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How much is “America’s first and only great art forger,” as the jacket copy describes the author, willing to reveal? Quite a lot, it seems. Perenyi, a graduate of a New Jersey technical school and a Vietnam draft dodger, fell in with a band of artistic New Yorkers and began imitating long-gone masters such as James E. Buttersworth and Martin Johnson Heade. The trick, he learned, was the peripheral details: the materials to which the canvas was fixed, the frame, a faux-aged stain. Perenyi took his canvases to New York antiques shops and specialty galleries, told a tale about a deceased uncle with treasures in his attic, and, more often than not, sold his wares. Some of his paintings reached the upper echelons of the art world and were brokered or bought by famous auction houses.
“I never told them the paintings were for real,” Perenyi said to his lawyers in the 1990s, when he found himself at the center of an FBI investigation. “It wasn’t my fault that Christie’s, Phillips, Sotheby’s and Bonhams sold them.” The investigation abruptly ended (the book never makes clear precisely what happened, and the FBI file was marked “exempt from public disclosure,” which may explain the absence of news related to the matter). There are, of course, many morally abhorrent moments in this story but it’s hard not to like this surprisingly entertaining tale of the art world’s shady side. Perenyi is culpable, but he may have had some help from the dealers and auction houses that looked the other way to make a buck.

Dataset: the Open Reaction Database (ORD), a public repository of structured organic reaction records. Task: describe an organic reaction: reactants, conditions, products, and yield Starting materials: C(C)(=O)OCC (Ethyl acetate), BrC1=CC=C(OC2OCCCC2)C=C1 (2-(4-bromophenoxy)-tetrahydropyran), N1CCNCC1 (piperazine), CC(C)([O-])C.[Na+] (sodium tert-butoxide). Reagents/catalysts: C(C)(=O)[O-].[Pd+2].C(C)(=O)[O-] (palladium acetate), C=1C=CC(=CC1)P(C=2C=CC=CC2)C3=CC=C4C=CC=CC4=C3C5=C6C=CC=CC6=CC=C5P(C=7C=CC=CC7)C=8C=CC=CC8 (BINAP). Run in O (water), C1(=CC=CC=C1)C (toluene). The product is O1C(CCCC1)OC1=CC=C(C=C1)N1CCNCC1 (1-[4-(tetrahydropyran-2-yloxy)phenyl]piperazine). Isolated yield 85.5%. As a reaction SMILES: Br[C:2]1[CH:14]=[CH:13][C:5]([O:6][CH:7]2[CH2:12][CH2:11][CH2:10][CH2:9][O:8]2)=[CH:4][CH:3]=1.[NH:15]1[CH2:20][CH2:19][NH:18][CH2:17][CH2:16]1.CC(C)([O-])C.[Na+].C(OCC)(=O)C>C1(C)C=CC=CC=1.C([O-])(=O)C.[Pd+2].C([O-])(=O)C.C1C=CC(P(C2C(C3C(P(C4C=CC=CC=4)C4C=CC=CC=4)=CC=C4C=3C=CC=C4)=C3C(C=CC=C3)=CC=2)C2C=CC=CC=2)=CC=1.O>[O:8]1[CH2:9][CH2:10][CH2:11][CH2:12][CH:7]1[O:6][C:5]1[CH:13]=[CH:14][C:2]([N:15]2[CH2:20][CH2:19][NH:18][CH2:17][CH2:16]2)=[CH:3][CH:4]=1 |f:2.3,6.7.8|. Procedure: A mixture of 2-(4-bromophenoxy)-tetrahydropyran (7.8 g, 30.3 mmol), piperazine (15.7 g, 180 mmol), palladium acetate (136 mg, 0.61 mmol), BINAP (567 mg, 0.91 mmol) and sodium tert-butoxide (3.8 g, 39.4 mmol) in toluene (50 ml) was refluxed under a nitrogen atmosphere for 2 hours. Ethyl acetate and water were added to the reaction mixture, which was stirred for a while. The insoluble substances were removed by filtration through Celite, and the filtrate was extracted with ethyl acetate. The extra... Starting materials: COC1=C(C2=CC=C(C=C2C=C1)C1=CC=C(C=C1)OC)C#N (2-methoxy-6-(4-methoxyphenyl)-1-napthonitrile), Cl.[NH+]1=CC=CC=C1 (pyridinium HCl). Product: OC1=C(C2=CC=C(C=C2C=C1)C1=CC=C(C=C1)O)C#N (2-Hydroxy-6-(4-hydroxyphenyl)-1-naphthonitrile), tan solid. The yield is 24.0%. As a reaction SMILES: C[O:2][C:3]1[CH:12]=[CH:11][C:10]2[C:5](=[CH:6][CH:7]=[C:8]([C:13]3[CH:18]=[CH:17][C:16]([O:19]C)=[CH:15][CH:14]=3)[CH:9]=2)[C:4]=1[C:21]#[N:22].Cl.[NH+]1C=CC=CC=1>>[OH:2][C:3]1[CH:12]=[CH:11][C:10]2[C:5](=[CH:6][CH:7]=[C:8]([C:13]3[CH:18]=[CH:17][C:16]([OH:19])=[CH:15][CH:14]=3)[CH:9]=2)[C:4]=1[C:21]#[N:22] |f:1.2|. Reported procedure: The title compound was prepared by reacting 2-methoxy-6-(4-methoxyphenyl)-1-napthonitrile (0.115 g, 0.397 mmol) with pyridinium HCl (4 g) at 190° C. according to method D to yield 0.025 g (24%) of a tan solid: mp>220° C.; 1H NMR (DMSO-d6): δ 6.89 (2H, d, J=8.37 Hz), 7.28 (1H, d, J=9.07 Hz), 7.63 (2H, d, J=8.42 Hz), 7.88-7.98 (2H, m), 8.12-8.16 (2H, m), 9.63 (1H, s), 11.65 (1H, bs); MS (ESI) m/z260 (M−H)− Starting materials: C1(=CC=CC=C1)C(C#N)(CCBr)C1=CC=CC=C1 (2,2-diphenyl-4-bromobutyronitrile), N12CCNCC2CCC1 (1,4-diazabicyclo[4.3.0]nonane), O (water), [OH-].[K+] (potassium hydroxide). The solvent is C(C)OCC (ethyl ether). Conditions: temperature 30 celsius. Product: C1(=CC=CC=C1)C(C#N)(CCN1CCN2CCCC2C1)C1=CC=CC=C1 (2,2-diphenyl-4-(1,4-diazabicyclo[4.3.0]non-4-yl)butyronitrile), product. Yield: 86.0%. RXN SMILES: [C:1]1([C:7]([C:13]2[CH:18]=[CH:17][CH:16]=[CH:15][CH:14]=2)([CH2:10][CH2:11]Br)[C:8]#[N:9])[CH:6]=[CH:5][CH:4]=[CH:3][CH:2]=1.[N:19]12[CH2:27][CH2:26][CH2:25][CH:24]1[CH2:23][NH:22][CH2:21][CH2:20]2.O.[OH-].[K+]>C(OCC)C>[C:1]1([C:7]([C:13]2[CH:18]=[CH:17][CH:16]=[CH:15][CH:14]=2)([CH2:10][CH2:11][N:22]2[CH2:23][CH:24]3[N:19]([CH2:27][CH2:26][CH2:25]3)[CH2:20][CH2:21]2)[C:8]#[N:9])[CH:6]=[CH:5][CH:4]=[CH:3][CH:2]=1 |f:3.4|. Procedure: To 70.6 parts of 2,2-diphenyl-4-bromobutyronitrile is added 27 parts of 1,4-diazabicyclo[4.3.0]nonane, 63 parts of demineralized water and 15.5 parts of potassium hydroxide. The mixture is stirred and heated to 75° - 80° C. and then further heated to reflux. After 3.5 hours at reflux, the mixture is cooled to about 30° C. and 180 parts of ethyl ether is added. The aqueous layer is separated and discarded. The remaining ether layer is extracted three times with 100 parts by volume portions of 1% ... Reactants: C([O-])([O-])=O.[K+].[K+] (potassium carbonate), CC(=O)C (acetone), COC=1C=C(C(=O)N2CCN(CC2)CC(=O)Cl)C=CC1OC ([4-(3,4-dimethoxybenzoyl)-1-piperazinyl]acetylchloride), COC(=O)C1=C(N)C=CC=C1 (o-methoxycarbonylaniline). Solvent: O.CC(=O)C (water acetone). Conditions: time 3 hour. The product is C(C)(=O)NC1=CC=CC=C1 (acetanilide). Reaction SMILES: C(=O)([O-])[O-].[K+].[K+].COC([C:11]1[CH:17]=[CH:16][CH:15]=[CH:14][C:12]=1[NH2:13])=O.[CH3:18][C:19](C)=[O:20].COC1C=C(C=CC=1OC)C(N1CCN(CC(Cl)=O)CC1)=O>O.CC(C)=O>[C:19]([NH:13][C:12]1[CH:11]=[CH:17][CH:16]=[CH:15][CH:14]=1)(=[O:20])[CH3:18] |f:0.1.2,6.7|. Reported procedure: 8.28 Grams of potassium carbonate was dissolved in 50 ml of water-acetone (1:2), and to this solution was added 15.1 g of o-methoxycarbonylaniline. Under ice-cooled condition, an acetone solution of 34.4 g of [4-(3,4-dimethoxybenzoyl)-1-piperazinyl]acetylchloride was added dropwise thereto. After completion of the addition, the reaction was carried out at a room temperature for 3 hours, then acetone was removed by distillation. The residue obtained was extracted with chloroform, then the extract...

(The Smithsonian Magazine)
Fascinating story of a master art forger. I wonder what he might have accomplished, if rather than forgeries, he had painted originals.Published 12 days ago by Carolyn C. Lewis
Ken Penenyi is what This American Life would call an "American original." A borderline juvenile delinquent from the wrong side of the Hudson, he stumbled across art and... Read morePublished 1 month ago by Lance Charnes
Fascinating from start to finish. Very worthwhile read. He had quite an exciting life!Published 3 months ago by dale campbell
Mixed feelings about him. Clever, but what a lesson for artists!Published 3 months ago by Randall Laue
This book is a paradox. Although the author is indeed a dyed in the wool art forger, he is a miserable writer. Read morePublished 4 months ago by Indian Burned
Shaky morals make an interesting story, even though it's clearly his side of the events. How much do you believe from a thief and a liar? Still an good read.Published 5 months ago by Amazon Customer